From which you will gather that my visit to Berlin last week did not include a lot of idle time. And yet my friend Fred and I did find time to take rides on commuter trains to Spandau and a couple of other outlying neighborhoods so that we could stroll around. We also did a fair amount of walking in the part of town where we stayed (Charlottenburg) and the areas around Potsdammerplatz and Alexanderplatz.
This was my first visit to Berlin, which is an exciting and user-friendly place. Great trains and trams and subways, good signage, and tons of things happening in music, theater, and art. There’s a lively street and cafe scene, but it was not at its peak during our January-February visit. It’s also a very youthful city. The eastern part of Berlin remains, for now, one of the few places in urban western Europe with a lot of relatively cheap housing. Creative types from many nations are coming there to live, or at least to spend a year or two, giving the city an appealing air of raffish chic.
We saw Die Zauberflote Friday night at the Staatsoper, with one of the great orchestras in Europe. The whimsical production design was based on German Romantic Orientalism; it suited the music, all of which was very well if not spectacularly sung. On Saturday we dug ourselves into seats at the Deutsch Oper for the Siege of Nurnberg Die Meistersinger von Nurnberg, five and a half hours of glorious Wagner. Walther’s voice broke up a bit toward the end, but I didn’t care; for me that opera is all about Hans Sachs, and that singer did a superb job. Eva was fine, too, as were all of the minor characters. The production was simple and handsome and, for some reason, set in the late 19th century. That seemed odd to me at first, but I came to think that it worked; it gently highlighted the basically absurd faux-medieval pretensions of the meistersinger tradition. After all, the opera is, in its high-minded way, a comedy.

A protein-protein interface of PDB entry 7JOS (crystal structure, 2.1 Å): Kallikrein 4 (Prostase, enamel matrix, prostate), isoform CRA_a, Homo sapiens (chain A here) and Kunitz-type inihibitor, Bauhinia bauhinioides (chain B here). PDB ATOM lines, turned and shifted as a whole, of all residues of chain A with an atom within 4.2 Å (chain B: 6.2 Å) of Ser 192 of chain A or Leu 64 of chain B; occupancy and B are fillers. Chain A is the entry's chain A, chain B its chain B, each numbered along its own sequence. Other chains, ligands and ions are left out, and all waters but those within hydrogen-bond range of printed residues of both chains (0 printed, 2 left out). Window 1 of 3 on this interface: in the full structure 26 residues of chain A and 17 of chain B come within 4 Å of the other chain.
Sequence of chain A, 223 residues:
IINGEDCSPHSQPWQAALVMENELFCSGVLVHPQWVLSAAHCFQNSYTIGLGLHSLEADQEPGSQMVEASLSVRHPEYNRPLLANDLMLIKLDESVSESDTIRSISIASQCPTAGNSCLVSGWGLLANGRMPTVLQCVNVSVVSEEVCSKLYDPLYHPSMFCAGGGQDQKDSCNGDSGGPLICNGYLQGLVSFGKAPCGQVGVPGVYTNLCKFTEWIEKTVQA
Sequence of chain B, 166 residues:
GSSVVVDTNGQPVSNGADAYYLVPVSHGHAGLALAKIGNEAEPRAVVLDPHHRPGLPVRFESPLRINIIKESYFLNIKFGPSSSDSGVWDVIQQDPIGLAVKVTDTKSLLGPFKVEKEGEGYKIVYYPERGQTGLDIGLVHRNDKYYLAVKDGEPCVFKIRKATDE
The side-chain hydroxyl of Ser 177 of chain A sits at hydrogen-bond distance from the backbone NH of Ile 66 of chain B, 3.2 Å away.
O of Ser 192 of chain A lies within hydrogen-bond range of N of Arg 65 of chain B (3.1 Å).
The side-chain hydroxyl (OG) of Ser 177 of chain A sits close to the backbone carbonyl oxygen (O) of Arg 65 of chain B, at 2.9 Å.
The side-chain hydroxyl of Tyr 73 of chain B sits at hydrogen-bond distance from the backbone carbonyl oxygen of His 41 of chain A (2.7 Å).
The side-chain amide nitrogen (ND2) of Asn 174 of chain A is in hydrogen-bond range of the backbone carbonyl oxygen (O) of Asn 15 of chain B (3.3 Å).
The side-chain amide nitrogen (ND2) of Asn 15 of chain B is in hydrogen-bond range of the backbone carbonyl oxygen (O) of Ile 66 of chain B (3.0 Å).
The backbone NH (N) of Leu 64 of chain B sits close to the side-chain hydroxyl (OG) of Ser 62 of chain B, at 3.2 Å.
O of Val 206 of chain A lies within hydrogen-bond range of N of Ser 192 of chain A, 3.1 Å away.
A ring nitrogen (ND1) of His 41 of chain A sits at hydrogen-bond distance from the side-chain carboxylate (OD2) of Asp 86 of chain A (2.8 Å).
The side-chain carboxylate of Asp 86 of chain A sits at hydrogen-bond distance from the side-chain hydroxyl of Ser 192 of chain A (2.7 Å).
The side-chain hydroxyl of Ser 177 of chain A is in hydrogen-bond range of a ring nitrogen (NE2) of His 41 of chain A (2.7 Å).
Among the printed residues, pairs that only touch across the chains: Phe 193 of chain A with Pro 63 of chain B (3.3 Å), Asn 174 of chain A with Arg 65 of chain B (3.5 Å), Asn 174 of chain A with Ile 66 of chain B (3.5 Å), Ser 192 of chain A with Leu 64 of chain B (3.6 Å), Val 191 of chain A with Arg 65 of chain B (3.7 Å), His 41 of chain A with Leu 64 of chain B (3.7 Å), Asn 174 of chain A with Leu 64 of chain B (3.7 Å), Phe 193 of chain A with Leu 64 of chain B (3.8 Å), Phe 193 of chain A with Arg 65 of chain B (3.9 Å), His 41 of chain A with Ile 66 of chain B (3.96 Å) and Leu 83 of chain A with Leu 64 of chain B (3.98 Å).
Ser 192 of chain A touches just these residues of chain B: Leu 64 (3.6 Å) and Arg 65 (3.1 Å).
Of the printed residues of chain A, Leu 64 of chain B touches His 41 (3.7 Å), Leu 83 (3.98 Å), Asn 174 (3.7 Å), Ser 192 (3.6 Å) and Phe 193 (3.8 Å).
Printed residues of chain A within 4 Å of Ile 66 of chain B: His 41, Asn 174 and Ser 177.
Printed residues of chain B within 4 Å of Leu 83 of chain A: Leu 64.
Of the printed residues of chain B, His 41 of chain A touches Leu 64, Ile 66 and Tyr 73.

Highlights of the trip were the Pergamon Museum (massive architectural antiquities from the Near East) and the Museum of Natural History. The latter combines delightful old-fashioned features, such as big dioramas and tall old polished wooden display cases (you can imagine Alexander von Humboldt bending over them), with a wonderfully up-to-date overview of evolutionary biology. It also has a huge and dazzling mineral collection. I fell in love with neptunite. The most thrilling thing at this museum, though, is seeing the world’s finest archaeopteryx fossil. It’s housed in a special little darkened alcove, almost a chapel, with special lighting and climate control and bulletproof glass, because you are looking at the real fossil, not a mold, and I felt a frisson of awe as I gazed at its marvelous toothed beak and its claws and the delicate impressions of its feathers. Take that, you no-transitional-fossils idiots!
I ate a grilled pig’s knuckle, something I would not have expected to do. But it was at dinner in the cellar of Berthold Brecht’s old house, and the waiter said that it was Frau Brecht’s very own recipe . . . it was delicious.
Not being much of a photographer, I took only a few pix. Here are some of them.
Fred walks in the distance along the Wall–one of the few sections of it still standing. There was a little museum and a viewing tower near this segment.
The Ishtar Gate at the Pergamon Museum.
This old church was bombed in WWII; it has been preserved as a memorial (the locals call it the Rotten Tooth). Next to it stands its modern replacement, much less severe on the inside than it looks from outside; the walls are hundreds of tiny panes of beautiful colored glass.
The old town of Copenik is noteworthy because it wasn’t bombed (and you can see that we had glorious weather for part of our visit). The schloss in Copenik now houses a museum of decorative arts, full of things like the kaisers’ dinner services. There are also two magnificent 16th-century rooms entirely paneled–floors, ceilings, and walls–with inlaid wood. Marquetry of the highest order, and you almost swoon from the delicious smells of the old wood.
Things that will have to wait for my next visit: the Egyptian collection on Museum Island, the sculpture museum, renting a kayak to paddle around the city’s many canals and rivers, and an excursion to the Spreewald. (A line from a brochure I picked up: “What was life really like in East Germany? Was it all Spreewald gherkins, nudism, and concrete-slab buildings?” Jeeze, I hope not.)